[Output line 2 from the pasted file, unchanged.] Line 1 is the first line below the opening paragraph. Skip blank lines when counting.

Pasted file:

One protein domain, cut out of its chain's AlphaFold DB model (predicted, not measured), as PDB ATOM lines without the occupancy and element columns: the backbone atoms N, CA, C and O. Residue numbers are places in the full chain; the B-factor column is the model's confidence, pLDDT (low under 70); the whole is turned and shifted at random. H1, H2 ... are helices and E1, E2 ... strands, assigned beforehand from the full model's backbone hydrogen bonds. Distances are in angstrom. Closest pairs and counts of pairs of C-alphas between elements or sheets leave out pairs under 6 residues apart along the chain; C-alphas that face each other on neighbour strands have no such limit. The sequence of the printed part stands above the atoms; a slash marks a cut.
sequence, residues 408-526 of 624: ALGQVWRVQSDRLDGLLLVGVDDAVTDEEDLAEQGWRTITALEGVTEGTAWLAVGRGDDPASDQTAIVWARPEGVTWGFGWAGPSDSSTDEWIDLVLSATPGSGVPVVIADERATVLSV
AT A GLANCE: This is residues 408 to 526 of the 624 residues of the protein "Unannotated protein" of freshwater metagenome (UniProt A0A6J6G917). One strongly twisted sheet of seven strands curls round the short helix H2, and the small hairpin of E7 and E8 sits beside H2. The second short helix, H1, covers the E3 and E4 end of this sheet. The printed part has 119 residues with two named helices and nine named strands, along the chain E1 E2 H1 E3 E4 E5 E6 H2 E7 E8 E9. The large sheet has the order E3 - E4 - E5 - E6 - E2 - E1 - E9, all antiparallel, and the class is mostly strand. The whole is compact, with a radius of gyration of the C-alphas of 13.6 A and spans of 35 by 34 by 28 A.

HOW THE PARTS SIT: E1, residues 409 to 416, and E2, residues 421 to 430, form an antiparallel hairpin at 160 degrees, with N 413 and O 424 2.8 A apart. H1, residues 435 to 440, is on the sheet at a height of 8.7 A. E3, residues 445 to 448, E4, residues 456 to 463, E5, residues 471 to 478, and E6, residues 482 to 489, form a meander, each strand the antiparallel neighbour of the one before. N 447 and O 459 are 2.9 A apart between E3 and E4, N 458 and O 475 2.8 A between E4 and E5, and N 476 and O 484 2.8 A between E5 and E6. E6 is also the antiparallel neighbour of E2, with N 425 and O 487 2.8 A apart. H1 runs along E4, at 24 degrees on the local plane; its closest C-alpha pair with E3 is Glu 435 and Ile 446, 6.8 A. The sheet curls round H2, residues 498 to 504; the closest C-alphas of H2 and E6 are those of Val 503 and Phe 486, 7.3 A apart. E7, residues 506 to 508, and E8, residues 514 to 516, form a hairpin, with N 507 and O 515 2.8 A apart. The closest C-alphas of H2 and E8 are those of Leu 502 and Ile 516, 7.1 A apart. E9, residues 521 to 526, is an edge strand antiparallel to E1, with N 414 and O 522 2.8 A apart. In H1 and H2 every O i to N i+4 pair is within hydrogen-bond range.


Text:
AT A GLANCE: This is residues 408 to 526 of the 624 residues of the protein "Unannotated protein" of freshwater metagenome (UniProt A0A6J6G917). One strongly twisted sheet of seven strands curls round the short helix H2, and the small hairpin of E7 and E8 sits beside H2. The second short helix, H1, covers the E3 and E4 end of this sheet. The printed part has 119 residues with two named helices and nine named strands, along the chain E1 E2 H1 E3 E4 E5 E6 H2 E7 E8 E9. The large sheet has the order E3 - E4 - E5 - E6 - E2 - E1 - E9, all antiparallel, and the class is mostly strand. The whole is compact, with a radius of gyration of the C-alphas of 13.6 A and spans of 35 by 34 by 28 A.